In more extreme cases, the person’s self respect and boundaries become completely eroded, and treatment they would have once never stood for they now treat as perfectly normal and acceptable. The narcissist/sociopath has molded and shaped them gradually into someone completely different.
This is why it is important for us to be able to step back and take an objective look at how far we’ve come, or more importantly, how far we’ve fallen, since a certain person entered our lives. Psychopaths, narcissists and other toxic personalities want you fixated and addicted to them, so you can’t see the forest for the trees anymore.
Dr Ramani on Narcissists & Psychopaths using intermittent reinforcement to get you hooked
Breaking This Addictive Cycle With Disordered People
Realizing that these toxic personality types exist and the common manipulative patterns they use is half the battle here and the main reason we created this blog. Here are some other tips to avoid getting caught up in a narcissist or psychopath’s nonsense and to untangle quickly once we realize something is wrong:
- Be aware that the act of glib charm and charisma the psychopath used to reel was you in was a fraud and a facade. See our articles on the toxic, addictive bonding and psychopathic/narcissistic mirroring for more on how and why they play this manipulative charade.
- Being aware of the power of intermittent rewards is important here. Bringing awareness to any process which was unconscious or automatic before immediately lessens it’s power over us.
- Educate yourself as much as possible in the nature of narcissists/psychopaths and the common manipulative tactics they use. This blog will help you out, as will the excellent books available on our Resources page.
- Break off all contact from the psychopath as soon as possible – change phone number, locks, block them on social media, cut them off completely. Possible in many cases but not all when kids, financial commitments are involved.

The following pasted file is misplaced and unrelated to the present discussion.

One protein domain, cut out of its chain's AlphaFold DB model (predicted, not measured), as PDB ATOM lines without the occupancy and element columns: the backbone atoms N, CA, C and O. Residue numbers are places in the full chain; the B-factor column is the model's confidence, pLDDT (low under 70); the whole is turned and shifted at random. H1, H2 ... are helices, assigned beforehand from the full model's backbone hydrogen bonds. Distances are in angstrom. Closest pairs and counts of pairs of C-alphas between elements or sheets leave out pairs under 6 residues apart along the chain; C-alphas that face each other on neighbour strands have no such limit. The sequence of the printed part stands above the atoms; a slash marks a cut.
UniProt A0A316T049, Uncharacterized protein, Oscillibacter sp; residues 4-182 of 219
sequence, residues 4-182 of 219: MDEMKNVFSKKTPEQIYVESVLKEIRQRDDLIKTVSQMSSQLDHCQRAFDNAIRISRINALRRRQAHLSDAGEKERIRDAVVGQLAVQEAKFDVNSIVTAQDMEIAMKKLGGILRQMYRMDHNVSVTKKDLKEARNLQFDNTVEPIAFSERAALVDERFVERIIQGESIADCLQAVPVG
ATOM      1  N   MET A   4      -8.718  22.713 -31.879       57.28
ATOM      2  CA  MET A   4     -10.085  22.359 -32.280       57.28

- If the relationship was especially prolonged and traumatic, seek the help of a qualified therapist to deal with any issues which have arisen out of it. Disordered people can do a lot of damage even in a short amount of time. Also especially get help if you’re addicted to abusive relationships in general (see section below).
- Mindfulness meditation can also be an excellent way of re-grounding yourself and restoring calm and balance after a toxic relationship.
- See our recovery resource guide for some good channels to binge watch, plus concepts, articles and books to consume on the topic.
- Avoid jumping quickly back in to more intimate relationships to fill the gap left by the toxic person. Take time to heal and re-establish proper boundaries and get the help you need.
Understanding An Addiction To Repeating Relationships With Toxic People
Searcher intent may vary with this general topic, and we realize some people may be asking the question more along the lines of: “Why am I addicted to keep getting into relationships with toxic people like narcissists/sociopaths? Why do I keep drawing these people in over and over again? Why am I always drawn to people who are bad for me, who abuse and mistreat me?”
In other words, it’s not only the addiction to the toxic person within any one relationship. It seems to be an addiction to having these kinds of toxic entanglements with narcissists/sociopaths over and over again, a pattern that keeps playing out in their life. What’s going on here?
If you find this pattern of drawing in toxic people like narcissists and psychopaths seems to keep repeating over and over again in your life, then you need to look more deeply into your relationship with your initial caregivers.
Most often, when people have an addiction to toxic relationships with disordered people like narcissists and sociopaths, it’s because they’re playing out some kind of repetition compulsion, trying to meet attachment and love deficits that were formed in their early years. They’re trying to solve the “puzzle box” of love, by seeking out people who resemble their original caregivers in some way, trying to get the love/attention/affection they did not get from them, from someone who at least resembles them.
Put simpler still, the repetition compulsion leads us to symbolically repeat the past to try and resolve it.
If this sounds like the story of your adult life – always addicted to seeking out people you know on some level are bad for you, but still being drawn to them in a way you can’t quite rationally understand – then it’s probably time to find a good therapist to work through unresolved attachment issues you may have.
Once you become aware of unconscious patterns playing out, they cease to have the same power over you, and you can make better choices in partners. But awareness if the first step, and examining your relationships and patterns in your family of origin, if they were dysfunctional in some way, can be a good step in breaking addictions to toxic relationships with narcissists and psychopaths in your life.